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History of Oromo Social Organization: Gadaa Grades Based Roles and Responsibilities

Published in 2012, Dehu, Dereje Hinew, Science, Technology & Arts Research (STAR) Journal - Archived on January 14th, 2014

Title: History of Oromo Social Organization: Gadaa Grades Based Roles and Responsibilities
Author: Dereje Hinew Dehu
Published: Science, Technology & Arts Research (STAR) Journal Volume 1, Issue 3, 2012, pp. 97-105
Language: English
Keywords: Oromo, Social organization, Gadaa, Luba, Gogeessa

Abstract:
The major purpose of this manuscript is to depict how membership to gadaa grades determined the social-political and economic roles and responsibilities of individuals in the Oromo society, and show the viability of values of Gadaa in democratic culture. The Gadaa system is a special socio-political organization of the Oromo people that has its origin in the age-system of the Horn of Africa. In the system, male individuals were grouped into grades known as gadaa. As an age-based social organization, the Gadaa system provided the mechanism to motivate and organize members of the society into social structure. Various socio-political rights and responsibilities are associated with each group. Accordingly, the system provided a socio-political framework that institutionalized stratified relationship between seniors and juniors and egalitarian relations among members of the grade. Initiation into and promotion from one gadaa grade to the next were conducted every eight years. The fundamental quality of the Gadaa system is that it has segmentation and specified social functions for its members that helped the members to develop a consistent and stable sense of self and others.

Gadaa system is one of the main themes studied by scholars of different disciplines. Scholars that studied Gadaa system at large gave attention to the nature of the institution, the socio-cultural performance in Gadaa system, calendar, and the political aspect of the Gadaa system. Asmarom produced the most comprehensive ethnographic study on the indigenous Oromo socio-political organization based on the people’s oral historic records (Asmarom, 1973). However, none of the scholars studied the age-grade privileges and responsibilities of individual members and clearly depicted the training, knowledge acquired and the rights and duties attributed to the members.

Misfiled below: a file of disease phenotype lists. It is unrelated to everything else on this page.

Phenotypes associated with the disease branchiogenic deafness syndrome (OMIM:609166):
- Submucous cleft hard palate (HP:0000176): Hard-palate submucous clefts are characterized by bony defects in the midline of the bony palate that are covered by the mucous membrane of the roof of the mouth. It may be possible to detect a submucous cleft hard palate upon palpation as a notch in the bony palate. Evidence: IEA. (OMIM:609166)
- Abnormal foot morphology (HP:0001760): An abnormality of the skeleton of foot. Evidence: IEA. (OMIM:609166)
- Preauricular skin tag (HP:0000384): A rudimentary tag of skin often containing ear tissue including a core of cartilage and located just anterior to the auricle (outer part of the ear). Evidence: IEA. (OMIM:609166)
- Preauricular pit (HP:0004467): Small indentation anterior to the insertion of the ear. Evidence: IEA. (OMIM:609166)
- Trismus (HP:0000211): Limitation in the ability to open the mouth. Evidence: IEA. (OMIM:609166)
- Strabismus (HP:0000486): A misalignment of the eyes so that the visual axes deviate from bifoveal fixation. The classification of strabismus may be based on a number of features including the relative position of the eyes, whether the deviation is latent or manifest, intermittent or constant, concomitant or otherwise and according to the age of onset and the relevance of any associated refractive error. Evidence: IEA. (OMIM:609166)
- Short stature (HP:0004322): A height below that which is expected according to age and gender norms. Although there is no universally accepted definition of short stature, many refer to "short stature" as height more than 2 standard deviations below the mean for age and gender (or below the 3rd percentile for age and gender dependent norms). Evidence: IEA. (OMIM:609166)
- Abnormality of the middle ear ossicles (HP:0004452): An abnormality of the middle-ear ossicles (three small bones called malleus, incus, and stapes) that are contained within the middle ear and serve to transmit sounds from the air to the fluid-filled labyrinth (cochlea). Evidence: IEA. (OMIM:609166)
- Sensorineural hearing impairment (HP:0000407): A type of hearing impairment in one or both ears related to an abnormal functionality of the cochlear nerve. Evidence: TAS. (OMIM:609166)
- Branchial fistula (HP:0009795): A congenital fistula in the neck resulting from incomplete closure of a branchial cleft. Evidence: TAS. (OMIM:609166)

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Historical Significance of Odaa with Special Reference to Walaabuu

Published in 2012, Dehu, Dereje Hinew, Science, Technology & Arts Research (STAR) Journal - Archived on February 28th, 2013

Title: Historical Significance of Odaa with Special Reference to Walaabuu
Author: Dereje Hinew Dehu
Published: Science, Technology & Arts Research (STAR) Journal Volume 1, Issue 2, 2012, pp. 81-90
Language: English
Keywords: Waaqaa, Odaa, Gadaa, Caffee, Qaalluu, Galma

Abstract:
The aim of this paper is primarily to investigate the significance of Odaa (the holy sycamore tree) in the Gadaa System and to underscore the significance of Madda Walaabuu in the socio-political and religious life of the Oromo. In the history of the Oromo people, the general assemblies for socio-political and religious purposes are held at the Caffee under the shade of the Odaa tree. The whole set of Gadaa political activities, including Gadaa rituals, initiation, the handover of power ceremony, revising and enacting customary laws and judiciary practices, are held under the shade of the Odaa tree. As a result of its significance, the Odaa tree is honored, as symbolically, the most important of all trees. The close examination of people’s oral tradition and the use of available written materials help us to reconstruct the history of such a theme. Written sources related to the theme were gathered and about fifteen elders of different regions in Oromia were interviewed to recollect reliable traditions related to the topic. The sources recorded were analyzed based on the historical research. The minor finding reveals that there is a deep-rooted and wider range of socio-cultural and historical interpretation to Odaa (the sycamore tree). Odaa is customarily believed to be the most respected and the most sacred tree, the shade of which was believed as the source of tranquility. Shade of the Odaa was both the central office of Gadaa government where the Gadaa assembly met, and was a sacred place for ritual practices.

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